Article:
Meet Your Merchant: Doña Vega Mezcal
Snowmass resident wants to make tequila’s smokier cousin more approachable
Ask someone who tried mezcal once years ago what they think of tequila’s smokier cousin and you might get an anecdote about the worm (er, moth larvae) that floats in some bottles, or the almost “gasoliney” taste that comes with some varietals, according to Sonya Vega Auvray.
“I’ve had so many people doing tastings where they’ll walk up and they’re not interested being they tried it and had a really bad experience — not of drinking too much but … it’s harsh,” said the Snowmass-based founder and owner of Doña Vega Mezcal.
Vega Auvray wants to change that perception with her mezcal, which started as a “passion project” just over three years ago.
Locals may recognize the name — or the flavors — from tastings at the Snowmass Wine Festival in September or pairings highlighted during Anderson Ranch’s “Dinner and A Movie” in October; bottles also are available at Sundance Liquor and Gifts.
Vega Auvray started distributing Doña Vega with her own favorite spots in mind but now has her eyes on expansion, with bottles in seven states and counting.
“First, first it was places I went to on a regular basis, local places I chose that (were) just my go-to. … Now, gearing up for January, I’m trying to make connections to larger groups,” she said.
“The idea was to offer something that was approachable in the fact that it was not as much of a burn and also be a little less smoky in a positive way, because yes, it’s smoky, but tequila does not have to be 100% smoky if you don’t want to make it that way,” she said.
She launched Doña Vega when Snowmass Village was just a place her family came to visit on trips from New York; Vega Auvray has spent most of her career in marketing and public relations and channeled that background while developing Doña Vega.
But the mezcal business has become its own full-blown enterprise — one that will now have business operations entirely based in Snowmass Village (with an exception for production, which takes place in Mexico where the agave is grown), where Vega Auvray and her family have lived full-time since the spring of 2020.
The family closed on a place in February 2020 with part-time intentions and had planned to fly back to New York in mid-March when travel ground to a halt. The pandemic may have played a role in sticking around that first month, Vega Auvray said, but she doesn’t plan on leaving any time soon.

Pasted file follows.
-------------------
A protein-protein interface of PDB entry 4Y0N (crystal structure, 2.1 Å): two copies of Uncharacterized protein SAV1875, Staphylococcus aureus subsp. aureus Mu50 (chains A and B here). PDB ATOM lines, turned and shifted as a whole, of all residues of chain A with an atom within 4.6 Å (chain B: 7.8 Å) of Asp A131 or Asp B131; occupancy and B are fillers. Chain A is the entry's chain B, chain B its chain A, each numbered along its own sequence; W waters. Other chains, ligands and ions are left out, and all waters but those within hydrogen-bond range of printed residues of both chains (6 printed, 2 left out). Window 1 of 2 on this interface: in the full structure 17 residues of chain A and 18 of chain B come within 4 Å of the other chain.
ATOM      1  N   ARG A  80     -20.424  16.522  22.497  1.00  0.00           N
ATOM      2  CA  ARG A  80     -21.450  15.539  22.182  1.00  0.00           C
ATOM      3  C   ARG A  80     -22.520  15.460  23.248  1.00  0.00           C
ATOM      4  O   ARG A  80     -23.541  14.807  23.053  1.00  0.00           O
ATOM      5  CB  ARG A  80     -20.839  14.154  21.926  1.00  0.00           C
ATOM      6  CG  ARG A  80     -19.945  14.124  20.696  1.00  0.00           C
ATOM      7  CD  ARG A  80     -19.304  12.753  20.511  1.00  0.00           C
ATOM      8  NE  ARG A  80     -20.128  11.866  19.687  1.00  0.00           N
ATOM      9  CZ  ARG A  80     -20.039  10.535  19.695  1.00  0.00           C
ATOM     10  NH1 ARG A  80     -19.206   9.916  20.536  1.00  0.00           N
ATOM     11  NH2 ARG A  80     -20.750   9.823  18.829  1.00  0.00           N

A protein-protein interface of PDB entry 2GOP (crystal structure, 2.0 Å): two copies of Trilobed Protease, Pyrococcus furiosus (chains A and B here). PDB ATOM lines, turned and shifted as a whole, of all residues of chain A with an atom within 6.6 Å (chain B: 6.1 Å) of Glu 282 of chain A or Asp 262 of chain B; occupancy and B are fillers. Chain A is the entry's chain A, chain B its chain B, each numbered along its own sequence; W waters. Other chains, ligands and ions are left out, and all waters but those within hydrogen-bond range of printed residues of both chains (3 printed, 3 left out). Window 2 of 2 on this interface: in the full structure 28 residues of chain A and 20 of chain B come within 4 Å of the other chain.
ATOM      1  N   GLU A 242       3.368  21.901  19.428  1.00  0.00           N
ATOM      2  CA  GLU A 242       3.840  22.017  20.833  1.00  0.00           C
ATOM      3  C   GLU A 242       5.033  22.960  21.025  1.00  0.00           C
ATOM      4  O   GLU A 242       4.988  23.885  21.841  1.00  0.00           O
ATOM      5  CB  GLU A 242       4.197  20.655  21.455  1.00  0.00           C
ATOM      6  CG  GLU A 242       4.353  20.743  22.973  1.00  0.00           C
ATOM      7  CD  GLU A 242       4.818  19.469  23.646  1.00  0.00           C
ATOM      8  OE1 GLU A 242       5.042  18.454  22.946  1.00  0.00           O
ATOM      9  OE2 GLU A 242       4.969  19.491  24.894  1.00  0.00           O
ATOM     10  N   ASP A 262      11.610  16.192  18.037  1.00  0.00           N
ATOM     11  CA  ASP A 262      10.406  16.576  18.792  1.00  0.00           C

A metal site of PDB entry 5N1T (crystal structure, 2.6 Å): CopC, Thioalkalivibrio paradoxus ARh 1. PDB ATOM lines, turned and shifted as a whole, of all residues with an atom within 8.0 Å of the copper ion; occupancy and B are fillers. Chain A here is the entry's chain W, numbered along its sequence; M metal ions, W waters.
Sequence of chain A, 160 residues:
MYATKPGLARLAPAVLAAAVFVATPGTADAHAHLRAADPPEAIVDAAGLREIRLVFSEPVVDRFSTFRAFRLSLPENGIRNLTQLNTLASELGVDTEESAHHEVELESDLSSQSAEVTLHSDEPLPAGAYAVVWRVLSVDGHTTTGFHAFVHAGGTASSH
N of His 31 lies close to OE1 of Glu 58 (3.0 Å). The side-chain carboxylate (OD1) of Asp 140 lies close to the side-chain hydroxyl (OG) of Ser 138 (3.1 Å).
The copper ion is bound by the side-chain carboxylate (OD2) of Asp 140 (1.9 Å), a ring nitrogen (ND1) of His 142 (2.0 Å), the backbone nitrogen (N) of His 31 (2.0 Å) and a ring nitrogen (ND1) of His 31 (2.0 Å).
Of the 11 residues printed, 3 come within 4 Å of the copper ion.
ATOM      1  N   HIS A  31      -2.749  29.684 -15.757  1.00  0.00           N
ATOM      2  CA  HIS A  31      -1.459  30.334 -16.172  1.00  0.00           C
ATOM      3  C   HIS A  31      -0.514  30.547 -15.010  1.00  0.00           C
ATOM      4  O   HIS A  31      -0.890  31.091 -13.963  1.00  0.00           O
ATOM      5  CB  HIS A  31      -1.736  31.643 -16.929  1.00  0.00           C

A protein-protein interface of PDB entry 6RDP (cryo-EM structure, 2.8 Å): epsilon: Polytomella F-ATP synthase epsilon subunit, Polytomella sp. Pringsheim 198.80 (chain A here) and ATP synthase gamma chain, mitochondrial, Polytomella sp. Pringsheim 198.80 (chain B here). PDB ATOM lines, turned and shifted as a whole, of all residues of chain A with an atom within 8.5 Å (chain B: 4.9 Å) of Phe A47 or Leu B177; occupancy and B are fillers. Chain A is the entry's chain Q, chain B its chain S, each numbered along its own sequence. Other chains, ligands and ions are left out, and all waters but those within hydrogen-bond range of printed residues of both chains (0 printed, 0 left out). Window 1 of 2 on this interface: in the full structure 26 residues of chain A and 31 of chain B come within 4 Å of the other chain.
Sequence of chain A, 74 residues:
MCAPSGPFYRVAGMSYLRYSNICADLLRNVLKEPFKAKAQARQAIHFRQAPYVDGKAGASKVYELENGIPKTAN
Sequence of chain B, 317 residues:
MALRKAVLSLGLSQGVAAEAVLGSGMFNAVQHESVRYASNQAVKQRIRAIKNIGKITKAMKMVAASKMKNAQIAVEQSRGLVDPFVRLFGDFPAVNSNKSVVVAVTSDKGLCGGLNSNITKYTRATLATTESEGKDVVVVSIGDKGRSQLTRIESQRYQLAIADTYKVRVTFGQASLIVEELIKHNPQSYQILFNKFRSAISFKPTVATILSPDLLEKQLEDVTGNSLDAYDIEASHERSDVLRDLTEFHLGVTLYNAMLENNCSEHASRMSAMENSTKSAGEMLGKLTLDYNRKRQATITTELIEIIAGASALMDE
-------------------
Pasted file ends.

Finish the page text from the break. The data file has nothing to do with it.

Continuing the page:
“We had our tickets for March 12, and we never left. We moved into our place here, we’re closing up New York as we speak and officially are going to transfer everything out here,” she said. “Because we knew it — we love it.”
So why mezcal rather than tequila? Like just about everything else these days, it has to do with supply and demand, Vega Auvray said.
It seems like tequila companies are cropping up left and right — Auvray noticed as much when she was serving samples at this year’s Food and Wine festival — but to call an agave-based liquor tequila, it has to come from blue agave grown in certain regions of Mexico, and there’s only so much of that blue agave available to satisfy the demands of a growing number of labels.
Mezcal isn’t subject to the same restrictions; it’s a bit like the dynamic between Champagne and sparkling wine.
Doña Vega produces two varieties of mezcal: espadîn, aimed at a more approachable price point and flavor for those just dipping their toes in the water (er, liquor), and tobalá, which is catered toward seasoned mezcal drinkers. Both are produced at a farm in Santiago Matatlán, a small town outside of Oaxaca, that’s home to a family of fifth-generation mezcal makers. Vega Auvray appreciates that history — and appreciates the direction mezcal is going now.
“I simply fell in love with the culture and the people, our producers,” she said. “It’s funny because I’ve been going to (Mexico) for, I guess, three to four years now, and each time, … it’s growing.”
“It’s really quite cool,” she added.